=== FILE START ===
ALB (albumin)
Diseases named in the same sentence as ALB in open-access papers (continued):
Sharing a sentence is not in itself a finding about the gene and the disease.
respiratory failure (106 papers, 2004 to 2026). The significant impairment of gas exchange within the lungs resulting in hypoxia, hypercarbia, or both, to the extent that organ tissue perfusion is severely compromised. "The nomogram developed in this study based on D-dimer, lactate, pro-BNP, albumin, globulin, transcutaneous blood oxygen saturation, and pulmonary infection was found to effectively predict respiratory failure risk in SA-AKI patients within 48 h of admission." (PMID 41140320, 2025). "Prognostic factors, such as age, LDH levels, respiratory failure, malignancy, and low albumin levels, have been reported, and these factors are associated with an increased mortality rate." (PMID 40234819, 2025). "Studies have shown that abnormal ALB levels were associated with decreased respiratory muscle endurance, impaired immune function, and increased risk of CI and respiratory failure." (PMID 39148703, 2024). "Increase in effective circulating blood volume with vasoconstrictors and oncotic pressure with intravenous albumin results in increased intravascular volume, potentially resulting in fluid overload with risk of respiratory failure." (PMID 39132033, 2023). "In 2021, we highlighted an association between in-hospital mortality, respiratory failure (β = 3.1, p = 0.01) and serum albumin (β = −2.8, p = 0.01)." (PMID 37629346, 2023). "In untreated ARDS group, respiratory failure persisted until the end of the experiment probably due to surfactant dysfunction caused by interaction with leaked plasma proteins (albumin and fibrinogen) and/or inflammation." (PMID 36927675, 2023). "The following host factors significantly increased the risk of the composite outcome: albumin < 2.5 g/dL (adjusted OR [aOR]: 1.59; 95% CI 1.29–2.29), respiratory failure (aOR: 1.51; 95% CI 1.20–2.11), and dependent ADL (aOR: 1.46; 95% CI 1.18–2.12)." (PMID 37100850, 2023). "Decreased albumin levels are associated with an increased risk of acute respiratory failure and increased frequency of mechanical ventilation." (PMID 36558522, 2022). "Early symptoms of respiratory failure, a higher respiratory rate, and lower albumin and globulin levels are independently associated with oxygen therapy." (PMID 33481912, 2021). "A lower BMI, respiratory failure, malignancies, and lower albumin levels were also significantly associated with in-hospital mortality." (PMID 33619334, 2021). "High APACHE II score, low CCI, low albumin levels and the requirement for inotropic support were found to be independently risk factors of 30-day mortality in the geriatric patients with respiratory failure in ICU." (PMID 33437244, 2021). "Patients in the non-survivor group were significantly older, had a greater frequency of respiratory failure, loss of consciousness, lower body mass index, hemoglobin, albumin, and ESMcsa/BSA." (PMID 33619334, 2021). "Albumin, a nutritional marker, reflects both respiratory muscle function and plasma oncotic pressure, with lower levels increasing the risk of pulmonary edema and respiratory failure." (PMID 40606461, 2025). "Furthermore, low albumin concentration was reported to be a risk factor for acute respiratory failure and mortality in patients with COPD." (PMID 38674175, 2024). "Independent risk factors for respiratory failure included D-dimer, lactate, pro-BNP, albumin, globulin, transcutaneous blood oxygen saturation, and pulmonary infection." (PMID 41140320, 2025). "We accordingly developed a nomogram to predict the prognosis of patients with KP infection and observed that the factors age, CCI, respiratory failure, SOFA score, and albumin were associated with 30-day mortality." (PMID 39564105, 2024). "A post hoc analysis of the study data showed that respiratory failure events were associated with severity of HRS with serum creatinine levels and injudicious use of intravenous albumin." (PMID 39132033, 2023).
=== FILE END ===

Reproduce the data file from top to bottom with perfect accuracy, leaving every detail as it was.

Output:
ALB (albumin)
Diseases named in the same sentence as ALB in open-access papers (continued):
Sharing a sentence is not in itself a finding about the gene and the disease.
respiratory failure (106 papers, 2004 to 2026). The significant impairment of gas exchange within the lungs resulting in hypoxia, hypercarbia, or both, to the extent that organ tissue perfusion is severely compromised. "The nomogram developed in this study based on D-dimer, lactate, pro-BNP, albumin, globulin, transcutaneous blood oxygen saturation, and pulmonary infection was found to effectively predict respiratory failure risk in SA-AKI patients within 48 h of admission." (PMID 41140320, 2025). "Prognostic factors, such as age, LDH levels, respiratory failure, malignancy, and low albumin levels, have been reported, and these factors are associated with an increased mortality rate." (PMID 40234819, 2025). "Studies have shown that abnormal ALB levels were associated with decreased respiratory muscle endurance, impaired immune function, and increased risk of CI and respiratory failure." (PMID 39148703, 2024). "Increase in effective circulating blood volume with vasoconstrictors and oncotic pressure with intravenous albumin results in increased intravascular volume, potentially resulting in fluid overload with risk of respiratory failure." (PMID 39132033, 2023). "In 2021, we highlighted an association between in-hospital mortality, respiratory failure (β = 3.1, p = 0.01) and serum albumin (β = −2.8, p = 0.01)." (PMID 37629346, 2023). "In untreated ARDS group, respiratory failure persisted until the end of the experiment probably due to surfactant dysfunction caused by interaction with leaked plasma proteins (albumin and fibrinogen) and/or inflammation." (PMID 36927675, 2023). "The following host factors significantly increased the risk of the composite outcome: albumin < 2.5 g/dL (adjusted OR [aOR]: 1.59; 95% CI 1.29–2.29), respiratory failure (aOR: 1.51; 95% CI 1.20–2.11), and dependent ADL (aOR: 1.46; 95% CI 1.18–2.12)." (PMID 37100850, 2023). "Decreased albumin levels are associated with an increased risk of acute respiratory failure and increased frequency of mechanical ventilation." (PMID 36558522, 2022). "Early symptoms of respiratory failure, a higher respiratory rate, and lower albumin and globulin levels are independently associated with oxygen therapy." (PMID 33481912, 2021). "A lower BMI, respiratory failure, malignancies, and lower albumin levels were also significantly associated with in-hospital mortality." (PMID 33619334, 2021). "High APACHE II score, low CCI, low albumin levels and the requirement for inotropic support were found to be independently risk factors of 30-day mortality in the geriatric patients with respiratory failure in ICU." (PMID 33437244, 2021). "Patients in the non-survivor group were significantly older, had a greater frequency of respiratory failure, loss of consciousness, lower body mass index, hemoglobin, albumin, and ESMcsa/BSA." (PMID 33619334, 2021). "Albumin, a nutritional marker, reflects both respiratory muscle function and plasma oncotic pressure, with lower levels increasing the risk of pulmonary edema and respiratory failure." (PMID 40606461, 2025). "Furthermore, low albumin concentration was reported to be a risk factor for acute respiratory failure and mortality in patients with COPD." (PMID 38674175, 2024). "Independent risk factors for respiratory failure included D-dimer, lactate, pro-BNP, albumin, globulin, transcutaneous blood oxygen saturation, and pulmonary infection." (PMID 41140320, 2025). "We accordingly developed a nomogram to predict the prognosis of patients with KP infection and observed that the factors age, CCI, respiratory failure, SOFA score, and albumin were associated with 30-day mortality." (PMID 39564105, 2024). "A post hoc analysis of the study data showed that respiratory failure events were associated with severity of HRS with serum creatinine levels and injudicious use of intravenous albumin." (PMID 39132033, 2023).